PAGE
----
Dream is unavoidable, for reality cannot keep up with ideals, but also because
the ideals are in any case usually too fantastic to be realized. The American

Dream also criticizes that it is also time for idealists to wake up to reality.

When the crash of October 1929 ended the biggest speculative binge in the nation’s
history, it brought the roaring twenties to a close. The thirties, remembered as
the decade of economic depression, poverty and unemployment, is also the time
our story “The Glass Menagerie” by Tennessee Williams takes place.

Williams presents us a story in The Glass Menagerie with four characters who
seem to avoid reality more than facing it. The four Wingfields, including the
father, who abandoned his family to join the merchant marine years before, are
all mashed by poverty and personal problems. Amanda has had to bring up two
children alone. Tom’s shoe-warehouse job supports the whole family. Laura has
been so perplexed by a leg-brace throughout high school that she can neither
endure secretarial school nor flirt with boys. And she is truly terrified by the
world outside that she believes it can never include her. The play deals with
issues and emotions that practically everyone has had to face: Freedom towards
the burden of responsibility; love to the family towards the need to live your
own life. Tom longs to leave home and make his own adventures. He hates his job
in the warehouse and spends most of his time working on poetry and escapes into
movies. Tom and Laura have a close relationship. He cannot leave like his father
without regrets because he is too devoted to Laura, who has been crippled both
by physical disfigurement and her own extreme shyness. Laura is very shy and
does not want to be involved with the world outside of their apartment. She
collects tiny glass animals, and she treasures them more than actually
participating in daily contact with the public. She is like a wounded animal,
mirrors her own fears of failure. Amanda, an erstwhile Southern belle, clings to
the past, as she constantly reminds Tom and Laura of her seventeen gentlemen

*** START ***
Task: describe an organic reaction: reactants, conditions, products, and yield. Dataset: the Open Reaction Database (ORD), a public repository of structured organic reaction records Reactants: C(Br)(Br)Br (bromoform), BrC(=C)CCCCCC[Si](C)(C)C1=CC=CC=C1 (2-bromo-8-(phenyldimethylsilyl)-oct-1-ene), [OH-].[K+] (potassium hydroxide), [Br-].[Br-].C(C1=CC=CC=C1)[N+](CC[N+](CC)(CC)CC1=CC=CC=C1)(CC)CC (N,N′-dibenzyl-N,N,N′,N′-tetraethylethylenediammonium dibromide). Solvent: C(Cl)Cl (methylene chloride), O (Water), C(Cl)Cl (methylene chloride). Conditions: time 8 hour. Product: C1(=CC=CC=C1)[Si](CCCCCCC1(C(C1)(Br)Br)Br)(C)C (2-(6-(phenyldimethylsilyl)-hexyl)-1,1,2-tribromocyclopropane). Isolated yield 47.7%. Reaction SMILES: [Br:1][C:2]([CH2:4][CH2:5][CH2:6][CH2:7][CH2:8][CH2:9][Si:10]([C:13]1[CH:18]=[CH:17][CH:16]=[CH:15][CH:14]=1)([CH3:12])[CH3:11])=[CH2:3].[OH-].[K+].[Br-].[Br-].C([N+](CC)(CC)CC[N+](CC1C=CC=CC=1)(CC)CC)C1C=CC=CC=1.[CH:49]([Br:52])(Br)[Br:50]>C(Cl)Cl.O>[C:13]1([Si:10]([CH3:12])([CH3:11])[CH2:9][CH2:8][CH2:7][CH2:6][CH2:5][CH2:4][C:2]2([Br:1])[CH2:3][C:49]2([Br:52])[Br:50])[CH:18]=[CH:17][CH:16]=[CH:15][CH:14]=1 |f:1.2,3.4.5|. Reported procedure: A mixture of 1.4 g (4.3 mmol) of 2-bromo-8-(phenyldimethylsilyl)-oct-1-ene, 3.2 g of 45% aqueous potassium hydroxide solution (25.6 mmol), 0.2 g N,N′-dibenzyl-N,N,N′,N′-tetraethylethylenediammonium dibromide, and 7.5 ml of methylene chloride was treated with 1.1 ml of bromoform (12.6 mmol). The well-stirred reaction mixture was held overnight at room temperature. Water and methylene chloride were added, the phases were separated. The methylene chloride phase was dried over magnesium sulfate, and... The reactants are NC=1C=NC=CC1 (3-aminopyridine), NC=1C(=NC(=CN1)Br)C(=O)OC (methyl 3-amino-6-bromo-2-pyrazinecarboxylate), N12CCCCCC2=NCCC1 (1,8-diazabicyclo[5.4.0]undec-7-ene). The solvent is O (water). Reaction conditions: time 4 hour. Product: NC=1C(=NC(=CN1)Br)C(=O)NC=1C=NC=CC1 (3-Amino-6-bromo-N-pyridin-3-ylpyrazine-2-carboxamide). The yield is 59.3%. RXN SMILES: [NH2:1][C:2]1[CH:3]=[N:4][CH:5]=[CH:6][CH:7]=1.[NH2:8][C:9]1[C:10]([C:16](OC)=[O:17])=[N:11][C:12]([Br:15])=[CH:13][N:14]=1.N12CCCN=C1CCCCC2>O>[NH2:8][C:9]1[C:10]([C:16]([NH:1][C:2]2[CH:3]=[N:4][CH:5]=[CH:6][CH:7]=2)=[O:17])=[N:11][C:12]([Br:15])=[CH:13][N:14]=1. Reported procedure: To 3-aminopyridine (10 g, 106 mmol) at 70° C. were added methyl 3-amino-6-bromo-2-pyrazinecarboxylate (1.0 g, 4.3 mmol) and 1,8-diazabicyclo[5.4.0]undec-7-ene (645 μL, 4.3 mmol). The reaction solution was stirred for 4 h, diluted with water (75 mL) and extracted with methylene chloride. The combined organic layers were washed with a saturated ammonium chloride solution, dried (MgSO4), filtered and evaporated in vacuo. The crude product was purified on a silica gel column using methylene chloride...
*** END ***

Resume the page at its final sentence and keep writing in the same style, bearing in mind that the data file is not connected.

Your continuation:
callers. Though Amanda often retreats to memories of her past, she worries of
the present situation. She insists Tom should find Laura a husband before he
abandons them, fearing that Laura will wind up to be an gold maid. Although her
own marriage brought her nothing but poverty, still she believes a husband can
be salvable for Laura. In the story, we can see that the American Dream does not
exist – Jim tries but the Wingfields have almost given up on their lives. They
avoid reality and are so involved in their illusory world that they have no time
to work on their goals. In the end, it appears that Laura is finally overcoming
her shyness, but as she knows Jim is engaged, she returns back to her Victrola
which is also the symbol of her fantasy world. Tom determines to leave but he
sticks too much to the past memory, especially his memories with Laura. Jim is
the only one in the story that faces reality. He believes in himself. He knows
that as he works hard, one day he will achieve great success. He said,
“Being disappointed is one thing and being discouraged is another. I am
disappointed but I’m not discouraged.” (116). The Glass Menagerie is simple
on its surface it tells a single incident in the life of a small family. It has
no heroic characters like what we see in The Great Gatsby. The poorly born
characters in The Great Gatsby, such as James Gatz and Myrtle Wilson desire to
change and to go away from the valley of ashes. Gatsby’s dream comes from
his past and he will sacrifice everything just for the accomplishment of his
goals, while Amanda, Laura and Tom are just too obsessed to their past events.

Maybe we can conclude the decline of the American Dream by what Fitzgerald said
in his late life, France was a land, England a people, but America, having about
it still the quality of that idea, was harder to utter it was the graves at

Shiloh and the tired, drawn, nervous faces of its great men, and the country
boys dying in the Argonne for a phrase that was empty before their bodies
withered. It was a willingness of the heart.